September 10th 2005


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Articles from this issue:

CANBERRA OBSERVED: The Telstra sale and economic ideology

EDITORIAL: Telstra: a better way forward . . .

SPECIAL FEATURE: The human cost of sexual exploitation (Part 1)

BIOETHICS: Review of cloning and embryo research laws

ECONOMICS: What future for globalism?

PRIMARY INDUSTRY: Pork farmers under attack on two fronts

STRAWS IN THE WIND: Revolting students / Precondition for education / Drugs and Asia / Swallow insult / Waldheimer's disease / Warning shadows

INTERNATIONAL AFFAIRS: China frustrates Taiwan's bid to play bigger role

TAIWAN: Fostering democracies on the Pacific Rim

VIETNAM: Remembering the battle of Long Tan

CINEMA: Romantic comedy 'Wedding Crashers' lauds boys behaving badly

Competition Policy killing cane-farmers (letter)

Cornelia Rau not Australian (letter)

Elephant in the room (letter)

Profits for the people (letter)

Rights deprivation syndrome (letter)

BOOKS: The Criminalization of Christianity, by Janet L. Folger

BOOKS: SOCRATES MEETS SARTRE, by Peter Kreeft

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INTERNATIONAL AFFAIRS:
China frustrates Taiwan's bid to play bigger role


by Jeffry Babb

News Weekly, September 10, 2005
China's formal veto in the UN Security Council means that Taiwan is denied participation in the UN, writes Jeffry Babb.

Taiwan's application for entry to the United Nations has become something of an annual ritual; but this time around, a lot is at stake. The 60th session of the United Nations General Assembly is going to be held on September 13.

Taiwan's Ministry of Foreign Affairs has adopted a new strategy of "presenting two proposals". This is a significant development in Taiwan's international diplomacy. Taiwan has proposed a proactive role for maintaining peace in the Taiwan Strait, for presentation to UN Secretary-General Kofi Annan.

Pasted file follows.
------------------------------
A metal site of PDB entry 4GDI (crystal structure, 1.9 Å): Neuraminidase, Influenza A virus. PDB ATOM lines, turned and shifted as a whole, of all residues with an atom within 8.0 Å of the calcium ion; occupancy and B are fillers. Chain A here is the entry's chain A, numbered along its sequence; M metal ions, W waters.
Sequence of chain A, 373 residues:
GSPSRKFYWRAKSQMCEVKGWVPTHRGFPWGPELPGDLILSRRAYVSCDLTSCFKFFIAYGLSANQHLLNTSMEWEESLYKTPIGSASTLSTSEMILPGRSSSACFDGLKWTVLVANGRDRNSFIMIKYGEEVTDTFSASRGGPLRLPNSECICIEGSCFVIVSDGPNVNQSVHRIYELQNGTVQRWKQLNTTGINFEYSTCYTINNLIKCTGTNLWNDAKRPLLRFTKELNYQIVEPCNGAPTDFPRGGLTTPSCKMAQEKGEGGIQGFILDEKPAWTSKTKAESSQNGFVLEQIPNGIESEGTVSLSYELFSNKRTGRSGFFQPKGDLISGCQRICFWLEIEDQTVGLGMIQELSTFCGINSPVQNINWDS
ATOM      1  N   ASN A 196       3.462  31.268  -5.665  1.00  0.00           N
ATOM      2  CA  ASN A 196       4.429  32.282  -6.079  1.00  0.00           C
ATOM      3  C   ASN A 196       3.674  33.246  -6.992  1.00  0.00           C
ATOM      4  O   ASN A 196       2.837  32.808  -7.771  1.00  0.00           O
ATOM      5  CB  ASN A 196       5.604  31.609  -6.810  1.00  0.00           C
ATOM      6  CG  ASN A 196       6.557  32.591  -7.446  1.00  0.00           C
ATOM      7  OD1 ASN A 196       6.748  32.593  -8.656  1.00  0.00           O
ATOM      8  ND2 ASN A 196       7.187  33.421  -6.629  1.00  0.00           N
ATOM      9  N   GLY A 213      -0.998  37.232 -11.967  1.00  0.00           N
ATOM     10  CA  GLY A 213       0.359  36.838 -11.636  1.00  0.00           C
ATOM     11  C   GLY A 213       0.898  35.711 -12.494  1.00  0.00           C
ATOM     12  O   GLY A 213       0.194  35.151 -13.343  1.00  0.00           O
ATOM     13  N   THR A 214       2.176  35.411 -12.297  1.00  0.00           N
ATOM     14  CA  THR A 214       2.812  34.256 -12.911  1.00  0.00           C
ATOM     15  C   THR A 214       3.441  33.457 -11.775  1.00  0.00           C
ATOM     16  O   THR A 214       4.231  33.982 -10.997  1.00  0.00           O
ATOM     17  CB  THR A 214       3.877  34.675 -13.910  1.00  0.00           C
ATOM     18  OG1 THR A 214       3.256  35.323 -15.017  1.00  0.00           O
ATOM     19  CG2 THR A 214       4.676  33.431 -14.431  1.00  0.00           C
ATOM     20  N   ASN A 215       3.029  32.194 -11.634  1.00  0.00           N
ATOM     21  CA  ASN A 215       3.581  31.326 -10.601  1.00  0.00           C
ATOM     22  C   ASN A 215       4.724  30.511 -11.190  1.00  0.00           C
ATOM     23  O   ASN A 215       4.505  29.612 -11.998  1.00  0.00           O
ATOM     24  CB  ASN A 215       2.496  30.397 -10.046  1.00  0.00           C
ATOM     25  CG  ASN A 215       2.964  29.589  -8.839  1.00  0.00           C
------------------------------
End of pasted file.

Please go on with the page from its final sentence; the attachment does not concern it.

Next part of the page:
While urging both sides of the Taiwan Strait to resolve disputes through peaceful means, this proposal also requests that Annan appoint a special envoy, or a fact-finding mission, to evaluate the security situation in the Taiwan Strait, report to the UN General Assembly and encourage both sides of the Taiwan Strait to adopt necessary measures to encourage and assist the commencement of peaceful dialogue and exchanges.

Pretext to attack Taiwan

The adoption of this proposal would go a long way to making the Taiwan Strait issue a matter of international concern. On March 14, 2005, China adopted its "anti-secession law". This gives legal justification for China to attack Taiwan on some very flimsy pretexts.

The fact is that China has over 700 ballistic missiles aimed at Taiwan across the Taiwan Strait. China is enlarging its military forces, and is now said to have the world's third largest defence budget after the United States and Russia.

With a defence upgrade bill for Taiwan stuck in the island-state's legislature, the strategic situation in the Taiwan Strait is swinging in China's favour.

Recognising Taiwan's strategic position between south-east and north-east Asia, Japan and the United States have officially declared Taiwan to be a matter of concern for the alliance.

It is in the interests of the United States and its allies, including Australia, for Taiwan to form part of the defensive line in the Pacific to hold China's strategic ambitions in check.